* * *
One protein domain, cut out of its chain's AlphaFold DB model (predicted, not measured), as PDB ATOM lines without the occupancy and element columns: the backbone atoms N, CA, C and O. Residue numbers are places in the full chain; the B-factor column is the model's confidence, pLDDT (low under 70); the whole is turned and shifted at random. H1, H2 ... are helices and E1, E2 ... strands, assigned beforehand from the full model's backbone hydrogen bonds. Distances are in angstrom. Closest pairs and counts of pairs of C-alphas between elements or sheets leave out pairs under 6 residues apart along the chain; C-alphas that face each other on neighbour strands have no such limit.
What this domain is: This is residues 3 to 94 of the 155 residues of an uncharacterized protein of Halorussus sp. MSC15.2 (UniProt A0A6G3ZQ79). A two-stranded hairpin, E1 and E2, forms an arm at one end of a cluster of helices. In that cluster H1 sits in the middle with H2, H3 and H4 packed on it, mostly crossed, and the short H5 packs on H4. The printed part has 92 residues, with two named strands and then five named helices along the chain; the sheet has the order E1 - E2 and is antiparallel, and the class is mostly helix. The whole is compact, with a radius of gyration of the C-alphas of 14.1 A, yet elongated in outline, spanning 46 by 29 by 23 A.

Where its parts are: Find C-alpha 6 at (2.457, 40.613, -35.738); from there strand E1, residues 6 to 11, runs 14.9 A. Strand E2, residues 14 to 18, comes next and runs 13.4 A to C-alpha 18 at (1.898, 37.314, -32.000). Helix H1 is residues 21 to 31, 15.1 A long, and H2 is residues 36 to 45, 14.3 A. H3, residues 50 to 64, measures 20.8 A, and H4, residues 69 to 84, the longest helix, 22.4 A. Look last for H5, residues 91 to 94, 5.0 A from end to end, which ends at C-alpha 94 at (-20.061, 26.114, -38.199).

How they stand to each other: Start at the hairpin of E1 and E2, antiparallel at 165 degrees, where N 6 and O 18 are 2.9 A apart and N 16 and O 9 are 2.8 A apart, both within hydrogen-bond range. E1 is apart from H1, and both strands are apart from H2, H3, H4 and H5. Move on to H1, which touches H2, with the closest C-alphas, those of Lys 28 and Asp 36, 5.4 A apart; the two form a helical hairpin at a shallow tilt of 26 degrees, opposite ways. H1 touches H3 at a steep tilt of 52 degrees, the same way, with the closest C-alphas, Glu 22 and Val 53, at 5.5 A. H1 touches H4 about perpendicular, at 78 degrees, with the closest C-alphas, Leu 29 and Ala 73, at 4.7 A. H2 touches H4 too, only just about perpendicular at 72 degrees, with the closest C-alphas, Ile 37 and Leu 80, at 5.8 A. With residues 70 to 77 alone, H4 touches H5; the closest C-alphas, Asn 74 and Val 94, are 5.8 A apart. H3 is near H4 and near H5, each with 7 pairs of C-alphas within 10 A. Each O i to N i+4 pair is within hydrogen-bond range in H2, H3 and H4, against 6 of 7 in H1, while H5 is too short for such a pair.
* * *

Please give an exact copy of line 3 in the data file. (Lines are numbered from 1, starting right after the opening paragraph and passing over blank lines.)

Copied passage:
How they stand to each other: Start at the hairpin of E1 and E2, antiparallel at 165 degrees, where N 6 and O 18 are 2.9 A apart and N 16 and O 9 are 2.8 A apart, both within hydrogen-bond range. E1 is apart from H1, and both strands are apart from H2, H3, H4 and H5. Move on to H1, which touches H2, with the closest C-alphas, those of Lys 28 and Asp 36, 5.4 A apart; the two form a helical hairpin at a shallow tilt of 26 degrees, opposite ways. H1 touches H3 at a steep tilt of 52 degrees, the same way, with the closest C-alphas, Glu 22 and Val 53, at 5.5 A. H1 touches H4 about perpendicular, at 78 degrees, with the closest C-alphas, Leu 29 and Ala 73, at 4.7 A. H2 touches H4 too, only just about perpendicular at 72 degrees, with the closest C-alphas, Ile 37 and Leu 80, at 5.8 A. With residues 70 to 77 alone, H4 touches H5; the closest C-alphas, Asn 74 and Val 94, are 5.8 A apart. H3 is near H4 and near H5, each with 7 pairs of C-alphas within 10 A. Each O i to N i+4 pair is within hydrogen-bond range in H2, H3 and H4, against 6 of 7 in H1, while H5 is too short for such a pair.